Just three weeks ago, Jo Cox was stabbed and shot outside her local library. A week later, Pat Glass was told to avoid public places because she’d received a series of credible death threats. Graffiti is being scrawled on to the walls of constituency offices. Women MPs are being deafened by a daily cacophony of rape threats, intimidation and abuse. Women MPs, the pioneers for our rights, are no longer caucusing to discuss the pay gap and funding for women’s refuges, but to help each other find the strength to carry on.
It’s not hard to conclude that a small, extreme minority want to silence women with violence and intimidation. We can rationalise that. We can condemn that. It is their fault, it is not ours. But it is much harder to accept that violent hatred of women is just one end of the spectrum of a much wider problem. The systematic oppression of women in our society.
Our political culture has long been poisoned by the dismissal and belittling of women with opinions. The obsession with appearance over ideas. Women being told to calm down, while men are lauded for being passionate. Consistently low levels of representation across national and local government, particularly in leadership positions. And we are kidding ourselves if we don’t think this is a problem within the Labour Party as well, a problem I set out in a recent Fabian Society research report Practising what we preach. Women face harassment but have nowhere to go. A third of those who have stood for selection faced unwelcome scrutiny of their private lives. Where positive action is not used, women’s representation falls away.
While we have made huge progress as a Party, thanks to the perseverance of Labour women, too much of that progress has been superficial. We’ve had All Women Shortlists when it is politically expedient, and a gender balanced cabinet when it is easy to achieve. All while the Conservative Party are set to elect a second woman Prime Minister.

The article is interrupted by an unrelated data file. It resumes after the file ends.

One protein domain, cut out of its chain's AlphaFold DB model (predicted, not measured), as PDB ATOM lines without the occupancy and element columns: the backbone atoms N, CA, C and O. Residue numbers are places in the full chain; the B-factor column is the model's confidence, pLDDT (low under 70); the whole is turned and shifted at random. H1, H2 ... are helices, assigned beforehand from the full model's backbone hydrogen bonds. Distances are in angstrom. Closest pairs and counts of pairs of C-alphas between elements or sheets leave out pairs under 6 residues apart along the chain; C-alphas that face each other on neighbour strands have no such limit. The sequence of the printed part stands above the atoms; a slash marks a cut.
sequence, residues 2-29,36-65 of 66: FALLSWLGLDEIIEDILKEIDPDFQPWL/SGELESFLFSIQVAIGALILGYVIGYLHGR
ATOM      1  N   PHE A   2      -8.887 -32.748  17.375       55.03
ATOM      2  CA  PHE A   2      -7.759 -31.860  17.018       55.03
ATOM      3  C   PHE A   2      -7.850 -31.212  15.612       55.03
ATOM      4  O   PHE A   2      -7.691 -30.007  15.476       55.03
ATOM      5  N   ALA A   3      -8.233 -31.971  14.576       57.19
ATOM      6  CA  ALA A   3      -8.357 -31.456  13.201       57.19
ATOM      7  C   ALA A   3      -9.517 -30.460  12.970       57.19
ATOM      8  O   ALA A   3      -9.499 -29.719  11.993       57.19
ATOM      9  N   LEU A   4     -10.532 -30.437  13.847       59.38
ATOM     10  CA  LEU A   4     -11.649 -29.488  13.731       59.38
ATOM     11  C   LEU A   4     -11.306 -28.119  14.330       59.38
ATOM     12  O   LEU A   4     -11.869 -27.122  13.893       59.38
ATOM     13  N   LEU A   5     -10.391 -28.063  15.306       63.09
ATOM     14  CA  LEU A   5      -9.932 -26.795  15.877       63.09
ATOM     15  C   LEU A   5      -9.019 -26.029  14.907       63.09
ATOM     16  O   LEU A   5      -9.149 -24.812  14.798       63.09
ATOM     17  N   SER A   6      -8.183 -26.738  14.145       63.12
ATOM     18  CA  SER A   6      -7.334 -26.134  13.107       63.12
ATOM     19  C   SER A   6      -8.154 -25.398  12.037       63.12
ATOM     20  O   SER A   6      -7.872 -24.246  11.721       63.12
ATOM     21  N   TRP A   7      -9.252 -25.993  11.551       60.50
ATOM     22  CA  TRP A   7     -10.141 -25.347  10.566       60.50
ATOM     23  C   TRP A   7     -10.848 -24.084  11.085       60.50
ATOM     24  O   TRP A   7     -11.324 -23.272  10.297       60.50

So when Labour Women’s Network call out Jeremy Corbyn for failing to keep his promise for 50:50 representation in the shadow cabinet, it isn’t party to a right wing conspiracy. It is simply saying that women’s equality shouldn’t be the first thing out the door when the going gets tough. It is not unreasonable to say we should have a standalone shadow minister for women and equalities. Surely, now, that post is more important than ever.
Oppression is a remarkable thing. It weighs you down, it knocks the self-confidence out of you, and it makes you doubt whether you should even make a fuss. Writing this, I’ve been fighting an urge to qualify myself. To say that, of course, there are bigger problems facing the country. To say that, of course, all of our MPs are having to tolerate horrible abuse. Of course we need action on both. But I’m fed up with women’s equality always playing second fiddle. And I’m furious that just when it felt like we might be making progress that we’ve been engulfed by this toxic and suffocating backlash.
I want leadership from the Party I love, and I want clear action to tackle abuse and to improve women’s representation. Practising what we preach sets out some simple steps that could be taken. But above all else I want Labour women to keep believing in themselves, to keep finding the strength to fight.
Jo campaigned for women in the Labour Party. She would have celebrated the election of Rosena Allin-Khan, who would have been Labour’s 100th woman MP. Jo’s successor must be a woman so that we can reach that milestone. But let us find strength from these dreadful few weeks to empower thousands more women like Jo to try and change the world.
Olivia Bailey is chair of the Labour Women’s Network. She tweets as @livbailey.